Well put, which is something I failed to stress. I DO aspects, portions, even most of his later work--just not as much as I've been led to believe I would. But it's this weird feeling I used to have in my early 20s that NOT fully LOVING those films meant I was prob. not bright enough (especially when it comes to 2001) or patient enough (especially when it comes to 2001!).

I rarely fall to peer pressure, but when it came to his films, I followed the prevailing trends of the late 80s/early 90s: watch and re-watch Strangelove, 2001, Clockwork Orange and The Shining; avoid Spartacus, etc.; and ended up losing any interest in exploring further. And that's the main drawback of that: I was almost 30 before I saw The Killing, which is such a shame! So maybe that's why I've adopted this attitude, in hope of encouraging others to dip further into his library instead of revisiting the ones they've already seen many times.

#5 of 116 Jon Martin

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Posted October 25 2007 - 04:37 AM

You know, I hate to say it, but I kind of agree.

While I do love pretty much all of his films, I don't LOVE them. Despite all the positive words about the new set (and the previous ones), I haven't picked it up because, having owned most of the films on laserdisc, I realized I never had the urge to watch them.

There is a coldness to his films that creates a sort of distancing effect. It is hard to really care about them, as much as admire them.

#6 of 116 Corey3rd

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Posted October 25 2007 - 04:42 AM

he's no Norman Taurog.
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#7 of 116 StephenAlto

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Posted October 25 2007 - 05:02 AM

Quote:
Originally Posted by Jon Martin
Despite all the positive words about the new set (and the previous ones), I haven't picked it up because, having owned most of the films on laserdisc, I realized I never had the urge to watch them.

I wish I had posted it sooner bec. you guys are articulating things for me better than I can! THAT--what you wrote above--hits the nail on the head. I own most of his films but the only ones I ever revisit are earlier ones. Which says a lot. The better comparison there is with music. Sure I KNOW Sgt. Pepper is a great LP--so how come when I get the mood to listen to the Beatles, why do I rarely, rarely put that one on? I had to go about 15 years of passing that over before I said to myself, y'know knowing it's a great LP and actually liking it are 2 different things.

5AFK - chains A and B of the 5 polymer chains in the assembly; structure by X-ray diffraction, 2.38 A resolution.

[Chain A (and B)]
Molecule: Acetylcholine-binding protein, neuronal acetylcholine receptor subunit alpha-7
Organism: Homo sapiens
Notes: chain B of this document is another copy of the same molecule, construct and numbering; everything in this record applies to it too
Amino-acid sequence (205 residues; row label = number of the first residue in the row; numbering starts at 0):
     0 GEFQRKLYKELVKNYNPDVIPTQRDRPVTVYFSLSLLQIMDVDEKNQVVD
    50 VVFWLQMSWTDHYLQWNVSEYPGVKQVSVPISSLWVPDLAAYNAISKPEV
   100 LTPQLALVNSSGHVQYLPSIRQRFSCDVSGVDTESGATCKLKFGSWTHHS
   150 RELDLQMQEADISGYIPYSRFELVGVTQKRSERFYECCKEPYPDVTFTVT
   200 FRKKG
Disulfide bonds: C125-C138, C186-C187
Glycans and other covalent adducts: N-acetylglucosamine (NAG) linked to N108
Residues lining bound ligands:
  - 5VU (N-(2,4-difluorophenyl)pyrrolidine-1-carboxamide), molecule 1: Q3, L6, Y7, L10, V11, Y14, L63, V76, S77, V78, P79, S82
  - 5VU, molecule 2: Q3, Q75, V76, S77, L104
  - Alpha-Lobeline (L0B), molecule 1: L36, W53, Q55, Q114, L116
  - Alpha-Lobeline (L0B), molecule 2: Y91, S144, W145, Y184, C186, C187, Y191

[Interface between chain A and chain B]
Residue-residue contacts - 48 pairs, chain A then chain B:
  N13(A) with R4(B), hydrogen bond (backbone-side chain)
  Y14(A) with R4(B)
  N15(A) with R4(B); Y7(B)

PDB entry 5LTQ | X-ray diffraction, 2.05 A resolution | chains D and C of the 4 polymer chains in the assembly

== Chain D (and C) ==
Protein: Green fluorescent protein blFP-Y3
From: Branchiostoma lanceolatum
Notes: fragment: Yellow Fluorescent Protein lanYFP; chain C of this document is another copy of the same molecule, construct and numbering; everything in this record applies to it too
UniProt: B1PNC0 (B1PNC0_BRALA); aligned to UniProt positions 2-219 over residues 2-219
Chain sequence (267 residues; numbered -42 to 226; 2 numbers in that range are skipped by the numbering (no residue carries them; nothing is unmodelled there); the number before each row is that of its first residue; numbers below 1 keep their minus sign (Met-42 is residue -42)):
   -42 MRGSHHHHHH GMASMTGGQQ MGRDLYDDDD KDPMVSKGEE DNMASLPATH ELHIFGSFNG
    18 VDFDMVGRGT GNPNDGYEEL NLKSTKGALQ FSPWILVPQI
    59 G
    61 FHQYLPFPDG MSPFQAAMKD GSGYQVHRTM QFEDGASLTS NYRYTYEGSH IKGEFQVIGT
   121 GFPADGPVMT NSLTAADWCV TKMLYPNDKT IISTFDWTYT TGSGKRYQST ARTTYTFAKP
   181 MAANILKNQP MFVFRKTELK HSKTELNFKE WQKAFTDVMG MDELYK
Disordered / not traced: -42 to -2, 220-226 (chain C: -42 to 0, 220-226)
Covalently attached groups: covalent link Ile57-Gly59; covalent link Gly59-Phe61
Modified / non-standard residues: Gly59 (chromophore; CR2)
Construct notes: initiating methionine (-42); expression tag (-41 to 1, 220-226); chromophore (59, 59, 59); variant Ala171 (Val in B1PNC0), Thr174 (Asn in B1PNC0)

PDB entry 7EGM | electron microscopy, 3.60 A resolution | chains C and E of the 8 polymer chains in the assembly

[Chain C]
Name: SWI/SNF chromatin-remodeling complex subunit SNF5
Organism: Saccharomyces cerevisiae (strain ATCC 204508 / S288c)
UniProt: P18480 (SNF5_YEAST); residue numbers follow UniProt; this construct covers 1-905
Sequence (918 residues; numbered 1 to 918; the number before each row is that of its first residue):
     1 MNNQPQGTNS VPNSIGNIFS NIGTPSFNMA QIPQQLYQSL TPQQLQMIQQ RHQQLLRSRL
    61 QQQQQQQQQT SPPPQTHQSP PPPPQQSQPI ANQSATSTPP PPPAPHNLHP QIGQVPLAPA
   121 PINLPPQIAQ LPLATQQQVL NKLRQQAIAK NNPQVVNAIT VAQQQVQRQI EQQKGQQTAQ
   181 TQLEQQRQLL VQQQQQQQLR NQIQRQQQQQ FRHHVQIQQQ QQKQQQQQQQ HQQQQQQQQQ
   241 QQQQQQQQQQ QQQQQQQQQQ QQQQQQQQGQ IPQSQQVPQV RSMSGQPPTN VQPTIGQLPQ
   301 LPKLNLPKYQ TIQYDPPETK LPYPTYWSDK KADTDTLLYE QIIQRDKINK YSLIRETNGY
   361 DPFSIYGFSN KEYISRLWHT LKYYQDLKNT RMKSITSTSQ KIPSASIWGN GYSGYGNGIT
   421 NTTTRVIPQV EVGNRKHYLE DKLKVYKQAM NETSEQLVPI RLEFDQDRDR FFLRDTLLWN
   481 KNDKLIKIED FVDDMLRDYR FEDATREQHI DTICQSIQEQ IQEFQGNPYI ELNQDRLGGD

#8 of 116 StephenAlto

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Posted October 25 2007 - 05:15 AM

Quote:
Originally Posted by Jon Martin
There is a coldness to his films that creates a sort of distancing effect. It is hard to really care about them, as much as admire them.

Another great way of putting it. I do think the sense of humanity was more prevalent in his earlier work.

I know it's like apples and oranges, but I care a hell of a lot more for the fate of Sterling Hayden's character in The Killing than I do for Malcolm McDowell's character in Clockwork Orange. Also, while Vincent D'Onofrio's character in Full Metal Jacket--which I always like to call "Heavy Metal Jacket"! Posted Image --may be the most sympathetic character in Kubrick's later films, he hardly lets us get close to him, the way he does with Kirk Douglas's character in Paths of Glory.

#9 of 116 Corey3rd

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Posted October 25 2007 - 05:18 AM

Quote:
Originally Posted by StephenAlto
I wish I had posted it sooner bec. you guys are articulating things for me better than I can! THAT--what you wrote above--hits the nail on the head. I own most of his films but the only ones I ever revisit are earlier ones. Which says a lot. The better comparison there is with music. Sure I KNOW Sgt. Pepper is a great LP--so how come when I get the mood to listen to the Beatles, why do I rarely, rarely put that one on? I had to go about 15 years of passing that over before I said to myself, y'know knowing it's a great LP and actually liking it are 2 different things.

Cause Sgt. Pepper's isn't as great as Revolver and Rubber Soul. It's just Rolling Stone that has forced it down your throat (although their first record guide actually panned it) about its pure greatness. To me, it was the moment when John Lennon grew bored of being a Beatle.

To say that Kubrick is overrated is fine, but what who is a properly rated director? I know enough people who hate Marty's movies. Same with Stone or any other named director with a film course based on his body of work.